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by Mark & Pam Prow

Brief History --

The Quickstep was born in the 1920s as dancers began to dance to the quicker, livelier music of the era. The music was too fast for the open movements of the Foxtrot, and dancers wanted to move around the floor more than the Charleston permitted.

 The combination of the two rhythms created the "Quicktime Foxtrot and Charleston." Later on, this was shortened to "Quickstep." Quickstep actually is a medley of movements from many '20s-era rhythms, including the Black Bottom, Charleston, Shimmy, and the Foxtrot.

 Characteristics --

Quickstep is characterized by the flow of Foxtrot, with the foot closing action of Waltz movements. Also included in the Quickstep are static types of movements, which can resemble the Jive or Charleston. In competition, the rhythm is danced at 50 mpm, though in round dancing most Quicksteps feel comfortable at around 45-47 mpm. The musical timing of Quickstep is 4 beats per measure.

 In round dancing, basic Quickstep can be characterized by slow-count walking steps (stepping every other beat) combined with quick-count locks, runs, and chasses (stepping every beat). In many cases, steps in figures with a side close or a forward (or back) lock are danced on quick counts. Other steps are danced slow. The round dance Two Step rhythm has this same characteristic, which makes it seem in some ways similar to Quickstep.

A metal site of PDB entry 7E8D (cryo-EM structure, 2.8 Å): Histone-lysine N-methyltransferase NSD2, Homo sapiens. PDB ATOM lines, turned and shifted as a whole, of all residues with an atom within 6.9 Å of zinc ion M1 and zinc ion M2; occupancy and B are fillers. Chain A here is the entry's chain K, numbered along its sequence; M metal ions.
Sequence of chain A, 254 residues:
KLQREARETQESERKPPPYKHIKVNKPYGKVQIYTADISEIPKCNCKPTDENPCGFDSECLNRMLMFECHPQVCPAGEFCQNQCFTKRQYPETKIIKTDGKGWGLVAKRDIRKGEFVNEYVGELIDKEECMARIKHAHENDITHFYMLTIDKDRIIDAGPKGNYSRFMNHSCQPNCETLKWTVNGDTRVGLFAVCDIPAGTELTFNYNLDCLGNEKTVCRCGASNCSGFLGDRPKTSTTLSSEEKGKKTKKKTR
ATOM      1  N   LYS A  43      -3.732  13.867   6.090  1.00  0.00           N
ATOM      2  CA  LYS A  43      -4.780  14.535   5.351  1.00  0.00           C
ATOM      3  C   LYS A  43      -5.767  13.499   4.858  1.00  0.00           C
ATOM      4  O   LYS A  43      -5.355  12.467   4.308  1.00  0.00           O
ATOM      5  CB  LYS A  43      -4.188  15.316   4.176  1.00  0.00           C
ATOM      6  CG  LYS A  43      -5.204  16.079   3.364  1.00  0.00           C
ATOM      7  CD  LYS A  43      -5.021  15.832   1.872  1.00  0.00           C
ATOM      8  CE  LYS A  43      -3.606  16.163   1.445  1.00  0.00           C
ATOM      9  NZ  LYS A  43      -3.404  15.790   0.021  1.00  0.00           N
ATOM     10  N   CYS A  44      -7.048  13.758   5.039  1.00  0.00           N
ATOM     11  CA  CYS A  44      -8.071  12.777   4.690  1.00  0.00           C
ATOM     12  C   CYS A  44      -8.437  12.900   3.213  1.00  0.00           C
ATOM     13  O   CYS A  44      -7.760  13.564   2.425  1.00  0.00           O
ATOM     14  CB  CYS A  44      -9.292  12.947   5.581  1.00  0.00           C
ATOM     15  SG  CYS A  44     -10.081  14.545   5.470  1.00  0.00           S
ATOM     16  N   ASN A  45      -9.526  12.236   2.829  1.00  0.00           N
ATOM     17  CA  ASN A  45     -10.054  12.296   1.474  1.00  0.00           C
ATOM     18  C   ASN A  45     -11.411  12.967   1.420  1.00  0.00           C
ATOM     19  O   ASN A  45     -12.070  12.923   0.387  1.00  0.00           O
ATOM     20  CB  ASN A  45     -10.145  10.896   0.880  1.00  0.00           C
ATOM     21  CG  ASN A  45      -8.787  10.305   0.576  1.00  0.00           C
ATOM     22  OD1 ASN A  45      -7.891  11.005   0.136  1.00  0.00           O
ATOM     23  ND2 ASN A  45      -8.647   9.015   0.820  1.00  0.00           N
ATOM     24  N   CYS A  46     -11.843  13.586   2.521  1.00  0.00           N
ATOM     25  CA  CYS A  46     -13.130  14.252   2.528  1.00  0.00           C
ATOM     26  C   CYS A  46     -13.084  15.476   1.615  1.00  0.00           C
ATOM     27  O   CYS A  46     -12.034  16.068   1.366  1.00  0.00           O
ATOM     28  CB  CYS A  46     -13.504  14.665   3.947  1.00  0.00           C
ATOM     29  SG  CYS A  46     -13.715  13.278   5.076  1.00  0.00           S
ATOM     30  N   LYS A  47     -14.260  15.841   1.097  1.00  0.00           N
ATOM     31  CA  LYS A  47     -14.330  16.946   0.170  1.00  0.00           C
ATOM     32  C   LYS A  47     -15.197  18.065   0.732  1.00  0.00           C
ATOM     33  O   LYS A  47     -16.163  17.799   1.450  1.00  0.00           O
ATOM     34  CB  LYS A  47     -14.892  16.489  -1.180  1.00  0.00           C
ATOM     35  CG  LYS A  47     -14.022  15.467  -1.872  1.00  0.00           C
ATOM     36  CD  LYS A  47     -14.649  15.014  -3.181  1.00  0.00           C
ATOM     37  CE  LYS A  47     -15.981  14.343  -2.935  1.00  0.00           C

Chasse and lock steps are generally executed with the ball of the foot hitting the floor first. Forward steps on the slow count are generally with a heel lead. Other figures, such as the Telemark, Impetus, and Spin Turn, are executed with similar footwork to Waltz. Timing on these figures is generally SSS.

 Many Quickstep figures take up 1.5 measures of music. This can be confusing at first when trying to sort out where figures begin and end, since many other rhythms have most figures contained within complete measures.

 Musical Interpretation (thanks to Richard Lamberty for his input) --

In basic Quickstep, the underlying music has a smooth, lyrical quality, which we want to capture in the dancing. In each two-beat group, we can either take one step (a slow) or two steps (quicks). If we are taking a slow, the movement is blended over the two beats so that it flows evenly (rather than step on the first quick and basically stand still for the second.) For the two quicks, the first step tends to move (hopefully a comparable amount to a slow) and the second step tends to 'catch up' to the first step (tends to close or lock).

 The visual appearance is then that slows cover the same distance but in a more languid manner, while for the pair of quicks, the body accelerates for the first step, and slows down for the second. Sequences of quicks take on a different character, which makes them very even. Such sequences are usually ended with a slow step that allows us to slow down the body speed again: Ta Ta Ta Ta TAAA.

 Some Basic Quickstep Figures --

 Progressive Chasse